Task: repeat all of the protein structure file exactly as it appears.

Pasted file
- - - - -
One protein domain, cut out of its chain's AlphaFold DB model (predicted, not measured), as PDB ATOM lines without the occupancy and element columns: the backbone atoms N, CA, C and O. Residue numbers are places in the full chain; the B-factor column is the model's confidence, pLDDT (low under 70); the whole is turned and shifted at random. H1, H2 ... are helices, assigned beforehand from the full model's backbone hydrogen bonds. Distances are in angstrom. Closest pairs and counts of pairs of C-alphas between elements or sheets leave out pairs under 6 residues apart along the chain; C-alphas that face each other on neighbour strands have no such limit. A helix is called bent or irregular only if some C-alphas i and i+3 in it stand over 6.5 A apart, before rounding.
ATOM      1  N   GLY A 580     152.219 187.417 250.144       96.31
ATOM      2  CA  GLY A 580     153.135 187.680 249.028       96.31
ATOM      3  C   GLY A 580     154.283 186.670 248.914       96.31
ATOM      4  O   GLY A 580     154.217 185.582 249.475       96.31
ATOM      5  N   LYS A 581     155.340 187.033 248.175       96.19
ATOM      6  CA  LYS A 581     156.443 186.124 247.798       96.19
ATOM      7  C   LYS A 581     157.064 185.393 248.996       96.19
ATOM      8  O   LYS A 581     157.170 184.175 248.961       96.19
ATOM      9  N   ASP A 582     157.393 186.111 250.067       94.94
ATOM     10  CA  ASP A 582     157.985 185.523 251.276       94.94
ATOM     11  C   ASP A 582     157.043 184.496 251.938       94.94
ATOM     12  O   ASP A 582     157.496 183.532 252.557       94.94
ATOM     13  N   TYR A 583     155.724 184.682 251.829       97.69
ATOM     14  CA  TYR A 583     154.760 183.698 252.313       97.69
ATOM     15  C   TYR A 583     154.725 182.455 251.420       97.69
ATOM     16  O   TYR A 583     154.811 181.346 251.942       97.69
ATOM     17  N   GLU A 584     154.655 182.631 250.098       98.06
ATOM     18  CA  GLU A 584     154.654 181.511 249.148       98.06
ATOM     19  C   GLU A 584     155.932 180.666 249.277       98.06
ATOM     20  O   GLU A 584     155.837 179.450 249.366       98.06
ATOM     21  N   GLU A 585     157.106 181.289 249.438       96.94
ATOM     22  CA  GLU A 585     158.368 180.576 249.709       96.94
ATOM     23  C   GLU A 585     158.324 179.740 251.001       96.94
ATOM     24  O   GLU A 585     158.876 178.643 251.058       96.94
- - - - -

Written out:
One protein domain, cut out of its chain's AlphaFold DB model (predicted, not measured), as PDB ATOM lines without the occupancy and element columns: the backbone atoms N, CA, C and O. Residue numbers are places in the full chain; the B-factor column is the model's confidence, pLDDT (low under 70); the whole is turned and shifted at random. H1, H2 ... are helices, assigned beforehand from the full model's backbone hydrogen bonds. Distances are in angstrom. Closest pairs and counts of pairs of C-alphas between elements or sheets leave out pairs under 6 residues apart along the chain; C-alphas that face each other on neighbour strands have no such limit. A helix is called bent or irregular only if some C-alphas i and i+3 in it stand over 6.5 A apart, before rounding.
ATOM      1  N   GLY A 580     152.219 187.417 250.144       96.31
ATOM      2  CA  GLY A 580     153.135 187.680 249.028       96.31
ATOM      3  C   GLY A 580     154.283 186.670 248.914       96.31
ATOM      4  O   GLY A 580     154.217 185.582 249.475       96.31
ATOM      5  N   LYS A 581     155.340 187.033 248.175       96.19
ATOM      6  CA  LYS A 581     156.443 186.124 247.798       96.19
ATOM      7  C   LYS A 581     157.064 185.393 248.996       96.19
ATOM      8  O   LYS A 581     157.170 184.175 248.961       96.19
ATOM      9  N   ASP A 582     157.393 186.111 250.067       94.94
ATOM     10  CA  ASP A 582     157.985 185.523 251.276       94.94
ATOM     11  C   ASP A 582     157.043 184.496 251.938       94.94
ATOM     12  O   ASP A 582     157.496 183.532 252.557       94.94
ATOM     13  N   TYR A 583     155.724 184.682 251.829       97.69
ATOM     14  CA  TYR A 583     154.760 183.698 252.313       97.69
ATOM     15  C   TYR A 583     154.725 182.455 251.420       97.69
ATOM     16  O   TYR A 583     154.811 181.346 251.942       97.69
ATOM     17  N   GLU A 584     154.655 182.631 250.098       98.06
ATOM     18  CA  GLU A 584     154.654 181.511 249.148       98.06
ATOM     19  C   GLU A 584     155.932 180.666 249.277       98.06
ATOM     20  O   GLU A 584     155.837 179.450 249.366       98.06
ATOM     21  N   GLU A 585     157.106 181.289 249.438       96.94
ATOM     22  CA  GLU A 585     158.368 180.576 249.709       96.94
ATOM     23  C   GLU A 585     158.324 179.740 251.001       96.94
ATOM     24  O   GLU A 585     158.876 178.643 251.058       96.94